eric received his round of indomethacin to treat the recurrence of patent ductus arteriosis, but we won’t have any decisive answers as to whether or not the hole in his heart has closed until monday; there’s only a small number of people who are skilled in doing the diagnostic echocardiogram on micropreemies and, apparently, they don’t work on weekends. it’s actually a good sign that the nicu staff don’t feel the need to call the technicians in for an emergency procedure, since it means that they think that the hole has closed. eric’s blood gasses have improved and his need for supplemental oxygen has decreased to 22-24%, which is almost the same as room air. also, none of the nurses can hear the characteristic “murmur” that they’d expect to hear with pda, so everyone is fairly confident that the hole has closed quickly in response to the medicine. good news!
as for the sepsis, we won’t know anything definitive for quite some time. we’ll probably know tomorrow exactly which bug is causing the problems, but that knowledge won’t change his treatment protocol. as i stated yesterday, eric will be on antibiotics for a full 15 days in an attempt to beat the bug into submission. however, we learned today that it’s likely that they won’t get rid of it completely and they will probably change tactics after 15 days and move towards a protocol that involves giving him short, sharp bursts of antibiotics. it’s a delicate balance, as giving eric a continuous feed of antibiotics obliterates the good bugs along with the bad; and dampening his natural immune capability increases the chance of eric getting a systemic yeast infection, which is really, really difficult to get rid of and can cause all matter of ugly and unspeakable problems. so for now, all we can go is hope that he continues to respond as well as he has to the current protocol. the good news is that his overall immune system profile is excellent, so we can only hope that it stays that way.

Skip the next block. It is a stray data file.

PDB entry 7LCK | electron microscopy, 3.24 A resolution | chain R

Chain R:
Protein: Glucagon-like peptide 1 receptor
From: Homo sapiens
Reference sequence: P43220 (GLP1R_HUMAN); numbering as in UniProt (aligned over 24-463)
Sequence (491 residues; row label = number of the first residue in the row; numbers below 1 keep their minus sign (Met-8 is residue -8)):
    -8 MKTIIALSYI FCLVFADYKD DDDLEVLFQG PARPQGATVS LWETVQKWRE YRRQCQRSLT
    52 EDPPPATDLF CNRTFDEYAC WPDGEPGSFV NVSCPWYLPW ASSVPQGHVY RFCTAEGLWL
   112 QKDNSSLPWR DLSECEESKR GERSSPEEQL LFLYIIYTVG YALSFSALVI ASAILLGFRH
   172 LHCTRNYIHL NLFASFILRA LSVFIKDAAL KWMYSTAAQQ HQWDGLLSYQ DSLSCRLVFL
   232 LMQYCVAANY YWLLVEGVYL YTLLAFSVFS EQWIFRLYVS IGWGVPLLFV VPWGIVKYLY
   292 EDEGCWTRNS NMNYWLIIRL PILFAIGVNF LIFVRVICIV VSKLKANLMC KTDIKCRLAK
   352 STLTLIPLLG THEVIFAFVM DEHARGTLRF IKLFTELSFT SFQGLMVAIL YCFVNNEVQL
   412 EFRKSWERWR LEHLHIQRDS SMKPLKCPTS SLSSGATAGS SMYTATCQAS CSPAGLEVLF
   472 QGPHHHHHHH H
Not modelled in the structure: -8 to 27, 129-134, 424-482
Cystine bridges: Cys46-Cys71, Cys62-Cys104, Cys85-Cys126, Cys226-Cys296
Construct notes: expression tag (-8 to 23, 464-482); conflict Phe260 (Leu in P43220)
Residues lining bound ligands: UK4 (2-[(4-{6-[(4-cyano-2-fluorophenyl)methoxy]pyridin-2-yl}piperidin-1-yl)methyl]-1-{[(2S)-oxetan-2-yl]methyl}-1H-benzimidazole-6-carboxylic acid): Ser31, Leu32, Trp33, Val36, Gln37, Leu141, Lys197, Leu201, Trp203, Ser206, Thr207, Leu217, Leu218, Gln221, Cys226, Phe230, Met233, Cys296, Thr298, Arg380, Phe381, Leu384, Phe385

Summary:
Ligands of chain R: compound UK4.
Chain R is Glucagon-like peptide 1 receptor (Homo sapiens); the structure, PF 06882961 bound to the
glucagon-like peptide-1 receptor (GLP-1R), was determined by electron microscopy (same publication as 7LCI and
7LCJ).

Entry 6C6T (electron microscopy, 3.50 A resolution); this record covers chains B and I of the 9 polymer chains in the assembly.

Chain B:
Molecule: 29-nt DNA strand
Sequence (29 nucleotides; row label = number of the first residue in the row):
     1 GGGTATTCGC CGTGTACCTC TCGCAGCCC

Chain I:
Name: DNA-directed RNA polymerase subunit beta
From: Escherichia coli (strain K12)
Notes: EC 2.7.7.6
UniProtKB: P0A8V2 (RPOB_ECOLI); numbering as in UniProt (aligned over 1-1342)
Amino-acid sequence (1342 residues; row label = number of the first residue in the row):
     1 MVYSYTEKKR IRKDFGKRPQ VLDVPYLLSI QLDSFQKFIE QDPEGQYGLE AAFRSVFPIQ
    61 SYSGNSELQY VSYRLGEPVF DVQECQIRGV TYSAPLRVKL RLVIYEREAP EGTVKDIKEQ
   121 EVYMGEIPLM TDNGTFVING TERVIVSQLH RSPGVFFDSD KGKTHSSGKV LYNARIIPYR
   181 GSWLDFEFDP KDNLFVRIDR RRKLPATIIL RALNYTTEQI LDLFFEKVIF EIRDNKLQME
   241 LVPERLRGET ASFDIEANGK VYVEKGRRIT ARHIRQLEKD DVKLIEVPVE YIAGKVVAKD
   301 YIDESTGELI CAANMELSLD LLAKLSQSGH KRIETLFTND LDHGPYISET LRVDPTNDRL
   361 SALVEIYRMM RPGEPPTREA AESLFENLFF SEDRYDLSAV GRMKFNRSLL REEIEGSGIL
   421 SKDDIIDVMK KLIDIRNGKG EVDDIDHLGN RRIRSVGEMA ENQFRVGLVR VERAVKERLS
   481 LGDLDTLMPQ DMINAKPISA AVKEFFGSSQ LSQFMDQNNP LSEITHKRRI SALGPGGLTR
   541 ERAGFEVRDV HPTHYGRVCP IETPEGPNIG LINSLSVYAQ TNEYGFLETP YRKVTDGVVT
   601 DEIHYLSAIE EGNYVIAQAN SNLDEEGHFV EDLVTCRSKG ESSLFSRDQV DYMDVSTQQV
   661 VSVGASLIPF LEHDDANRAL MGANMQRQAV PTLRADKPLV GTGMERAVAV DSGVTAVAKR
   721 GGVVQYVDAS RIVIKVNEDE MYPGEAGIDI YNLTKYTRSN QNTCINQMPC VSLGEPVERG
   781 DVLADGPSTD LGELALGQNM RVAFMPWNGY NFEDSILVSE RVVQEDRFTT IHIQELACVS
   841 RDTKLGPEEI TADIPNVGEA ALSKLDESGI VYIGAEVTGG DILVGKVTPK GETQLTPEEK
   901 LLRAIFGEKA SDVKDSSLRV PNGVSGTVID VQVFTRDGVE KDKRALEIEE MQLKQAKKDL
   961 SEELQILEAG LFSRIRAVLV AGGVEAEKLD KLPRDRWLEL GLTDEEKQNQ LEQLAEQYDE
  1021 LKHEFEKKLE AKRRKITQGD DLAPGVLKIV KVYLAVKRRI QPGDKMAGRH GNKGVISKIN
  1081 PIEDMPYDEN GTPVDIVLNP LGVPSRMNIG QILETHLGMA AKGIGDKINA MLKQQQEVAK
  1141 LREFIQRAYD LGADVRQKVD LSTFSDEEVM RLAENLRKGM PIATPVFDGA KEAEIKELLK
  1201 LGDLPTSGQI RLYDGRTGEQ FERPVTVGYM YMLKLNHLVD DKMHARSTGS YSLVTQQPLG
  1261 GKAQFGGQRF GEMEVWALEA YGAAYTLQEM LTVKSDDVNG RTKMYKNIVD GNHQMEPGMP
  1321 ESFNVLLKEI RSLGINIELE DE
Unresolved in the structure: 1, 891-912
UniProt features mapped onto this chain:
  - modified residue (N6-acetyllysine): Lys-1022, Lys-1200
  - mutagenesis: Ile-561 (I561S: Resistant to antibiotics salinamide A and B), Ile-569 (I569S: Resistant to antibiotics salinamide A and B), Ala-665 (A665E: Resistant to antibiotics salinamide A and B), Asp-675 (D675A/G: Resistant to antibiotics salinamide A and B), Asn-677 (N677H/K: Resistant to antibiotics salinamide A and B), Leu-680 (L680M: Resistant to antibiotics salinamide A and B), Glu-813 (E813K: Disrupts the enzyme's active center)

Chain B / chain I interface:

we haven’t been able to hold eric as he’s been back on the vent while he’s fighting pneumonia, but the nurses cleverly found a way to let kris sneak in a little touch time by letting her put him on the scales for his weigh-in. eric’s nicu nurses are so incredibly thoughtful and considerate that it really is impossible to imagine how to properly convey the gratitude we felt at the kind gesture.
also, we talked with his caregivers for quite some time about how long he’d be on the vent and the possibility that he’d suffer from the negative side effects that are known to accompany the vent, including respiratory distress syndrome. luckily, eric’s vent settings are at the lowest that they can be and, while nobody can predict the future, they don’t think he’ll suffer any adverse consequences from being on the vent.
eric tipped the scales at 1170 grams which is just over 2 pounds 9 ounces. that’s right he gained just over 3 ounces, despite battling pneumonia and sepsis.
they say that every baby excels in one area of development and eric seems to be doing great with gaining weight. some of the gain can be attributed to water retension, but i think much of it is real. speaking of weight gain, eric also graduated into a new, bigger diaper! his previous diaper was only appropriate for babies at or under 1200 grams, so he’s crossed quite a milestone.
the new diaper looks amusingly large on him, but with any luck he’ll quickly grow into it.
while we’re on the subject of gaining weight, it’s interesting to note that eric is following the “normal” gestational growth curve as if he were in the 10th percentile. in other words, if he were born today, his weight would be in the 10th percentile of all babies born. not bad for a guy who’s been out of womb for nearly 6 weeks.